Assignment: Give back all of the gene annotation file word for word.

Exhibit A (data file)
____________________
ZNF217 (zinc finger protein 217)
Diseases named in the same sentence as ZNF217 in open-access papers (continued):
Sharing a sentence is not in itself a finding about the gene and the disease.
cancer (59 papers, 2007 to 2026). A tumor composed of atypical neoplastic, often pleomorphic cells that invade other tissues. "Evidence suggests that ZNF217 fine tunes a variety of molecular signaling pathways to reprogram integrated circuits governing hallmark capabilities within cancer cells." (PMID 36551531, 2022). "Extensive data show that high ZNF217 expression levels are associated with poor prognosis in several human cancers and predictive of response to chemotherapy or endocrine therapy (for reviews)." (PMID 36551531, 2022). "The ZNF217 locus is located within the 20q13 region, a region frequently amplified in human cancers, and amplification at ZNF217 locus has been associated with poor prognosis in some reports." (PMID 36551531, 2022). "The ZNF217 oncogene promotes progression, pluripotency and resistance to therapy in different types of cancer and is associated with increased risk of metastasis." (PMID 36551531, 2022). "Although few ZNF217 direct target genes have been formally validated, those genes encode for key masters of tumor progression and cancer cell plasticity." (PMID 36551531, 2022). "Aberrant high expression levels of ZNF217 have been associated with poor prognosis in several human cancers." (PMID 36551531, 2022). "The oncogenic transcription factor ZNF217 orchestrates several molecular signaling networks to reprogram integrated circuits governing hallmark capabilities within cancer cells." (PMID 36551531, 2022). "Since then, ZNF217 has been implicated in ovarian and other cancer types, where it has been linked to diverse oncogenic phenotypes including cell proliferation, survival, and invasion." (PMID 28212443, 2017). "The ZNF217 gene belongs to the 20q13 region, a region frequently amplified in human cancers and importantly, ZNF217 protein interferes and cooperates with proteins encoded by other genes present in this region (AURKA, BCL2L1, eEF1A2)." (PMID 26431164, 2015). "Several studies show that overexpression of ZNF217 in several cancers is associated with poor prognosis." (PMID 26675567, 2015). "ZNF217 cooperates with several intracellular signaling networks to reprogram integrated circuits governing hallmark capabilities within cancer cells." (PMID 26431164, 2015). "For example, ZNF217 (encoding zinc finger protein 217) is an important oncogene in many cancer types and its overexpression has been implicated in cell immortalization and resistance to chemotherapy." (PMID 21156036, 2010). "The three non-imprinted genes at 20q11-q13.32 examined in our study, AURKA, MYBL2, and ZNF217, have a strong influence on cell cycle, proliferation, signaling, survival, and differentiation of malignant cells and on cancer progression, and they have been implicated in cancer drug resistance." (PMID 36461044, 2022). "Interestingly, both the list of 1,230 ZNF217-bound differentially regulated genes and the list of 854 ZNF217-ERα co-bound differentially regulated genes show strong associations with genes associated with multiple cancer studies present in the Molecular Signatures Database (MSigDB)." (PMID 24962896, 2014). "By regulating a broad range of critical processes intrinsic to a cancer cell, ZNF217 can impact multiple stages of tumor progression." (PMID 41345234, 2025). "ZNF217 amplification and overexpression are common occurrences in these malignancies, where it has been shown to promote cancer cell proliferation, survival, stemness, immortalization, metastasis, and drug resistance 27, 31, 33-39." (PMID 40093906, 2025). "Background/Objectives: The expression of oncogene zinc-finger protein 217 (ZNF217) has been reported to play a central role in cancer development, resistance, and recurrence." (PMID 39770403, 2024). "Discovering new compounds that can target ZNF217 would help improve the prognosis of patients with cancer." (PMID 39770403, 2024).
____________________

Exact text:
ZNF217 (zinc finger protein 217)
Diseases named in the same sentence as ZNF217 in open-access papers (continued):
Sharing a sentence is not in itself a finding about the gene and the disease.
cancer (59 papers, 2007 to 2026). A tumor composed of atypical neoplastic, often pleomorphic cells that invade other tissues. "Evidence suggests that ZNF217 fine tunes a variety of molecular signaling pathways to reprogram integrated circuits governing hallmark capabilities within cancer cells." (PMID 36551531, 2022). "Extensive data show that high ZNF217 expression levels are associated with poor prognosis in several human cancers and predictive of response to chemotherapy or endocrine therapy (for reviews)." (PMID 36551531, 2022). "The ZNF217 locus is located within the 20q13 region, a region frequently amplified in human cancers, and amplification at ZNF217 locus has been associated with poor prognosis in some reports." (PMID 36551531, 2022). "The ZNF217 oncogene promotes progression, pluripotency and resistance to therapy in different types of cancer and is associated with increased risk of metastasis." (PMID 36551531, 2022). "Although few ZNF217 direct target genes have been formally validated, those genes encode for key masters of tumor progression and cancer cell plasticity." (PMID 36551531, 2022). "Aberrant high expression levels of ZNF217 have been associated with poor prognosis in several human cancers." (PMID 36551531, 2022). "The oncogenic transcription factor ZNF217 orchestrates several molecular signaling networks to reprogram integrated circuits governing hallmark capabilities within cancer cells." (PMID 36551531, 2022). "Since then, ZNF217 has been implicated in ovarian and other cancer types, where it has been linked to diverse oncogenic phenotypes including cell proliferation, survival, and invasion." (PMID 28212443, 2017). "The ZNF217 gene belongs to the 20q13 region, a region frequently amplified in human cancers and importantly, ZNF217 protein interferes and cooperates with proteins encoded by other genes present in this region (AURKA, BCL2L1, eEF1A2)." (PMID 26431164, 2015). "Several studies show that overexpression of ZNF217 in several cancers is associated with poor prognosis." (PMID 26675567, 2015). "ZNF217 cooperates with several intracellular signaling networks to reprogram integrated circuits governing hallmark capabilities within cancer cells." (PMID 26431164, 2015). "For example, ZNF217 (encoding zinc finger protein 217) is an important oncogene in many cancer types and its overexpression has been implicated in cell immortalization and resistance to chemotherapy." (PMID 21156036, 2010). "The three non-imprinted genes at 20q11-q13.32 examined in our study, AURKA, MYBL2, and ZNF217, have a strong influence on cell cycle, proliferation, signaling, survival, and differentiation of malignant cells and on cancer progression, and they have been implicated in cancer drug resistance." (PMID 36461044, 2022). "Interestingly, both the list of 1,230 ZNF217-bound differentially regulated genes and the list of 854 ZNF217-ERα co-bound differentially regulated genes show strong associations with genes associated with multiple cancer studies present in the Molecular Signatures Database (MSigDB)." (PMID 24962896, 2014). "By regulating a broad range of critical processes intrinsic to a cancer cell, ZNF217 can impact multiple stages of tumor progression." (PMID 41345234, 2025). "ZNF217 amplification and overexpression are common occurrences in these malignancies, where it has been shown to promote cancer cell proliferation, survival, stemness, immortalization, metastasis, and drug resistance 27, 31, 33-39." (PMID 40093906, 2025). "Background/Objectives: The expression of oncogene zinc-finger protein 217 (ZNF217) has been reported to play a central role in cancer development, resistance, and recurrence." (PMID 39770403, 2024). "Discovering new compounds that can target ZNF217 would help improve the prognosis of patients with cancer." (PMID 39770403, 2024).